September 27, 2015
September and October are months of anti-racism workshops. That is not the case every year, but this year they have been months of engaging, wondering, and thoughtful conversation. I find facilitating these workshops has changed over the last fifteen years. Years ago, folk showed up to engage in this wok because this is something I am supposed to do (and in some cases, they were required to by their organization). Today more folks show up because this work really matters to me and the wellbeing of my neighbors of color and my children.
Some of that change is due to the visceral gut—somethings got to change—that has permeated much of US society since Ferguson and the shooting of Michael Brown. Events over the course of this last year have led many folks to conclude the civil rights movement simply ended in the late seventies with the work of racial justice far from completed. The rise of young people in groups like #BlackLivesMatter and Idle No More, are calling for US society to renew themselves to the work of racial justice, and son-of-a-gun, folk are noticing that People Of Color (POC) and American Indians continue to struggle and die because of unjust perceptions, laws, and regulations. More so, the reason this work really matters to folk seems to come from understanding the repeated injustices they have seen this year (from phone videos to police cameras) are modern equivalents of Selma hoses and dogs. (In other words, Michael Brown, Trayvon Martin, and Antonio Zambrano-Montes are our Emmett Till’s and the evil this generation has to own.) What is coming into focus in 2015 is our government, systems, and institutions continue to maintain rules and laws that promote a normalcy not only where POC and American Indians are treated differently than White people, but where that normalcy is right, correct, and moral.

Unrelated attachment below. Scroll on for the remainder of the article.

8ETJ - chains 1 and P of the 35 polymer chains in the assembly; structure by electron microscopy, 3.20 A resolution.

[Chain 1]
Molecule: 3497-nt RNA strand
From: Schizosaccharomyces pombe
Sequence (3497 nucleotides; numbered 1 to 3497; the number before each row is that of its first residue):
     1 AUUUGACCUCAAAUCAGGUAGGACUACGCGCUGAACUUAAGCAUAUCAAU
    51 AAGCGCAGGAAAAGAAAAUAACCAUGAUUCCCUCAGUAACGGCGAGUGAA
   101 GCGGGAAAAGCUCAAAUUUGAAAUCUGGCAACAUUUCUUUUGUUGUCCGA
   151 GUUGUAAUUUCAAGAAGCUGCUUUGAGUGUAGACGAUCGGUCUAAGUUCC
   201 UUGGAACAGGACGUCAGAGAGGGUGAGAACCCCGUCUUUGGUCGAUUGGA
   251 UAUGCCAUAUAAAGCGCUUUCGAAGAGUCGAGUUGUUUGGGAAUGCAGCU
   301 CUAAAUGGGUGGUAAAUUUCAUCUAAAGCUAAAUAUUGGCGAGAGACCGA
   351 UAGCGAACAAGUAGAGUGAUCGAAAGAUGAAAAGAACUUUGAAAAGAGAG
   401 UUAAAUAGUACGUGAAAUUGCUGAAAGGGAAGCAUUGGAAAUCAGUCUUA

All of which has me thinking of two questions, one old and one new, that come up in anti-racism workshops. Old one first.
“I wish we would come up with a more positive word than ‘Anti’ when talking about racism.” is a comment I have heard from White folk since I first began facilitating anti-racism workshops. One would think linking the word anti to racism would be thought of in the positive. That is not the case. I first experienced the perceived negativity of anti in the Christian Church (Disciples of Christ). When first renewing a commitment to anti-racism work in 1998, the Office of Reconciliation called this work Anti-Racism/Pro-Reconciliation. Continue reading